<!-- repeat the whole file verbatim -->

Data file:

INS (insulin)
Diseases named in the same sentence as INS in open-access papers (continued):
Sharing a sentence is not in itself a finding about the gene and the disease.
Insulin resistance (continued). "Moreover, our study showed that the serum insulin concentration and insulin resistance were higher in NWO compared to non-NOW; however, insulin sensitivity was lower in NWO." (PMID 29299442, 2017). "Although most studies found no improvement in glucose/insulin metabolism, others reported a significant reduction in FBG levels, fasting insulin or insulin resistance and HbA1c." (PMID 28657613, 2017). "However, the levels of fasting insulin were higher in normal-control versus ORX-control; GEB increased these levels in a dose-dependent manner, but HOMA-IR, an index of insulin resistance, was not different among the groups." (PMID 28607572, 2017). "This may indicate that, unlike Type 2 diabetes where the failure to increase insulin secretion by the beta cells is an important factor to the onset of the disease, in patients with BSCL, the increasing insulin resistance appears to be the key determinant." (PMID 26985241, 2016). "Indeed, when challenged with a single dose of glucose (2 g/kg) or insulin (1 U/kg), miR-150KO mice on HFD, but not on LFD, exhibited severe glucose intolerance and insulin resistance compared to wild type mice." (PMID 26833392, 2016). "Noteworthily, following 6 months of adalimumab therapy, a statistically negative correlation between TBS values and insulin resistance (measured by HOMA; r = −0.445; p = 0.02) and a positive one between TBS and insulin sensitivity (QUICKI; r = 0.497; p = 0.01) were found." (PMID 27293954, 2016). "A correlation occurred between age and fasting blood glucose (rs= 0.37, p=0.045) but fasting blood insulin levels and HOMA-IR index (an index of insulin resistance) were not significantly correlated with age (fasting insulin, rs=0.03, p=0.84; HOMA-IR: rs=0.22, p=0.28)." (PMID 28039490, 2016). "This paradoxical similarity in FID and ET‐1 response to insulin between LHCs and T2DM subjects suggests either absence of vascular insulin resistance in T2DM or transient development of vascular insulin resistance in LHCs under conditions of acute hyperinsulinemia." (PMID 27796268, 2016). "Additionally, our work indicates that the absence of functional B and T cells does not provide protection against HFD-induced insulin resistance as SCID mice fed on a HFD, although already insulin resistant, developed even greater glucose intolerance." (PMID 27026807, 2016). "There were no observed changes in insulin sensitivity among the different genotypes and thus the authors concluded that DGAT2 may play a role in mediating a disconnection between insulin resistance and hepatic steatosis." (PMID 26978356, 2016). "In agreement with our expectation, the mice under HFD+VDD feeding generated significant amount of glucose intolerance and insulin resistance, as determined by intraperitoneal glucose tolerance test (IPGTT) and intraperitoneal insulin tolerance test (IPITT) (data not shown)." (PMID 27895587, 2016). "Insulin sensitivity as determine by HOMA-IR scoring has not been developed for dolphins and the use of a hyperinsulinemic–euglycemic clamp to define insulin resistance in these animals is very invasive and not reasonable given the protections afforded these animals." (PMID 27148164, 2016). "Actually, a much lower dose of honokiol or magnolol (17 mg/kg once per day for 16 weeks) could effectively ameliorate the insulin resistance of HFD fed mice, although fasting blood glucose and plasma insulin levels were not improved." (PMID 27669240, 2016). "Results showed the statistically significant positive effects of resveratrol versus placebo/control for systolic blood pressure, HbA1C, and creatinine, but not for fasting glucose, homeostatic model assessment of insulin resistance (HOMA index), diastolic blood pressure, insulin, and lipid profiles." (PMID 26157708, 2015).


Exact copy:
INS (insulin)
Diseases named in the same sentence as INS in open-access papers (continued):
Sharing a sentence is not in itself a finding about the gene and the disease.
Insulin resistance (continued). "Moreover, our study showed that the serum insulin concentration and insulin resistance were higher in NWO compared to non-NOW; however, insulin sensitivity was lower in NWO." (PMID 29299442, 2017). "Although most studies found no improvement in glucose/insulin metabolism, others reported a significant reduction in FBG levels, fasting insulin or insulin resistance and HbA1c." (PMID 28657613, 2017). "However, the levels of fasting insulin were higher in normal-control versus ORX-control; GEB increased these levels in a dose-dependent manner, but HOMA-IR, an index of insulin resistance, was not different among the groups." (PMID 28607572, 2017). "This may indicate that, unlike Type 2 diabetes where the failure to increase insulin secretion by the beta cells is an important factor to the onset of the disease, in patients with BSCL, the increasing insulin resistance appears to be the key determinant." (PMID 26985241, 2016). "Indeed, when challenged with a single dose of glucose (2 g/kg) or insulin (1 U/kg), miR-150KO mice on HFD, but not on LFD, exhibited severe glucose intolerance and insulin resistance compared to wild type mice." (PMID 26833392, 2016). "Noteworthily, following 6 months of adalimumab therapy, a statistically negative correlation between TBS values and insulin resistance (measured by HOMA; r = −0.445; p = 0.02) and a positive one between TBS and insulin sensitivity (QUICKI; r = 0.497; p = 0.01) were found." (PMID 27293954, 2016). "A correlation occurred between age and fasting blood glucose (rs= 0.37, p=0.045) but fasting blood insulin levels and HOMA-IR index (an index of insulin resistance) were not significantly correlated with age (fasting insulin, rs=0.03, p=0.84; HOMA-IR: rs=0.22, p=0.28)." (PMID 28039490, 2016). "This paradoxical similarity in FID and ET‐1 response to insulin between LHCs and T2DM subjects suggests either absence of vascular insulin resistance in T2DM or transient development of vascular insulin resistance in LHCs under conditions of acute hyperinsulinemia." (PMID 27796268, 2016). "Additionally, our work indicates that the absence of functional B and T cells does not provide protection against HFD-induced insulin resistance as SCID mice fed on a HFD, although already insulin resistant, developed even greater glucose intolerance." (PMID 27026807, 2016). "There were no observed changes in insulin sensitivity among the different genotypes and thus the authors concluded that DGAT2 may play a role in mediating a disconnection between insulin resistance and hepatic steatosis." (PMID 26978356, 2016). "In agreement with our expectation, the mice under HFD+VDD feeding generated significant amount of glucose intolerance and insulin resistance, as determined by intraperitoneal glucose tolerance test (IPGTT) and intraperitoneal insulin tolerance test (IPITT) (data not shown)." (PMID 27895587, 2016). "Insulin sensitivity as determine by HOMA-IR scoring has not been developed for dolphins and the use of a hyperinsulinemic–euglycemic clamp to define insulin resistance in these animals is very invasive and not reasonable given the protections afforded these animals." (PMID 27148164, 2016). "Actually, a much lower dose of honokiol or magnolol (17 mg/kg once per day for 16 weeks) could effectively ameliorate the insulin resistance of HFD fed mice, although fasting blood glucose and plasma insulin levels were not improved." (PMID 27669240, 2016). "Results showed the statistically significant positive effects of resveratrol versus placebo/control for systolic blood pressure, HbA1C, and creatinine, but not for fasting glucose, homeostatic model assessment of insulin resistance (HOMA index), diastolic blood pressure, insulin, and lipid profiles." (PMID 26157708, 2015).